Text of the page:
I'm having a hard time understanding the use of coagulation wastewater treatment. I have read in literature that ferric chloride is used as a coagulant to remove COD, TSS and ammonia from landfill leakage. Their dose was $\pu{10 g/L}$ at a $\mathrm{pH}$ of 8. Since there is so much ferric chloride, it will neutralize all of the alkalinity in the leakage and then start decreasing the $\mathrm{pH}$. To maintain the current $\mathrm{pH}$ of 8 lime, $\ce{Ca(OH)2}$, is added so that the ferric chloride will neutralize that instead.

$$\ce{2 FeCl3 + 3 Ca(OH)2 -> 2 Fe(OH)3 + 3 CaCl2}$$

What I don't understand is what exactly is going on in this reaction? What do the products do in the leakage? What will happen to the reaction at higher or lower $\mathrm{pH}$?


According to this Wikipedia article:

Iron(III) chloride is used in sewage treatment and drinking water production.$\mathrm{^{[1]}}$ In this application, $\ce{FeCl3}$ in slightly basic water reacts with the hydroxide ion to form a floc of iron(III) hydroxide, or more precisely formulated as $\ce{FeO(OH)−}$, that can remove suspended materials:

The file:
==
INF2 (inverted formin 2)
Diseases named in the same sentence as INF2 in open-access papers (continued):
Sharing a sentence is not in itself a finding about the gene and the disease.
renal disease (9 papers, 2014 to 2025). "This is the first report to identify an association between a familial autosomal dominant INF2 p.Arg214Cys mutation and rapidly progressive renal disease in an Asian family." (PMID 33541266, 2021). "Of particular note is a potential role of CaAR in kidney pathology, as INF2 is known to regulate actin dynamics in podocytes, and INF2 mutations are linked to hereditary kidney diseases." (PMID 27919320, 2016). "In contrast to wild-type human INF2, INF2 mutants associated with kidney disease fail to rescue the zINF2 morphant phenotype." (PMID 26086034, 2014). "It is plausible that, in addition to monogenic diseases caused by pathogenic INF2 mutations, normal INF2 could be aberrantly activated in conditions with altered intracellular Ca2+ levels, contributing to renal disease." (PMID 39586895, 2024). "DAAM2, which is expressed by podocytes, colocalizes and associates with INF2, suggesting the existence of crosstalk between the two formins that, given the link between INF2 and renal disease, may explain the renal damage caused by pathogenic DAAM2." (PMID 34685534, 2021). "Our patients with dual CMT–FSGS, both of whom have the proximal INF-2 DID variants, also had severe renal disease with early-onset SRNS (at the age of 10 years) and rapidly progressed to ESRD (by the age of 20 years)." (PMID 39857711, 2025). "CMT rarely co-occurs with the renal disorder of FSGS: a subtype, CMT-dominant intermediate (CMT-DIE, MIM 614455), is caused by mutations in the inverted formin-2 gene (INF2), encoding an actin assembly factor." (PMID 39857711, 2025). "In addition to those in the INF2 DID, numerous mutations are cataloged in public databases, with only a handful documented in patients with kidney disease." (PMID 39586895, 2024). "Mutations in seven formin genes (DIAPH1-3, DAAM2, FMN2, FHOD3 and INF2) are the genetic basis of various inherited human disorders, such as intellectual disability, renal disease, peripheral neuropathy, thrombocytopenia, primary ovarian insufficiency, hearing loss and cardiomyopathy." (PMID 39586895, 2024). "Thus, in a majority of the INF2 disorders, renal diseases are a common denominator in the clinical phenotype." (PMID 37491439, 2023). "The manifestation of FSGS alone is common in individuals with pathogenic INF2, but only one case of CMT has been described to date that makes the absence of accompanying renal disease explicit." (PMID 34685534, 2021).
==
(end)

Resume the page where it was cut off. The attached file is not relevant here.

$$\ce{[Fe(H2O)6]^3+ + 4 HO− → [Fe(H2O)2(HO)4]− + 4 H2O → [Fe(H2O)O(HO)2]− + 6 H2O}$$

1) Water Treatment Chemicals, Akzo Nobel Base Chemicals. 2007.

| improve this answer | |

Your Answer

By clicking “Post Your Answer”, you agree to our terms of service, privacy policy and cookie policy

Not the answer you're looking for? Browse other questions tagged or ask your own question.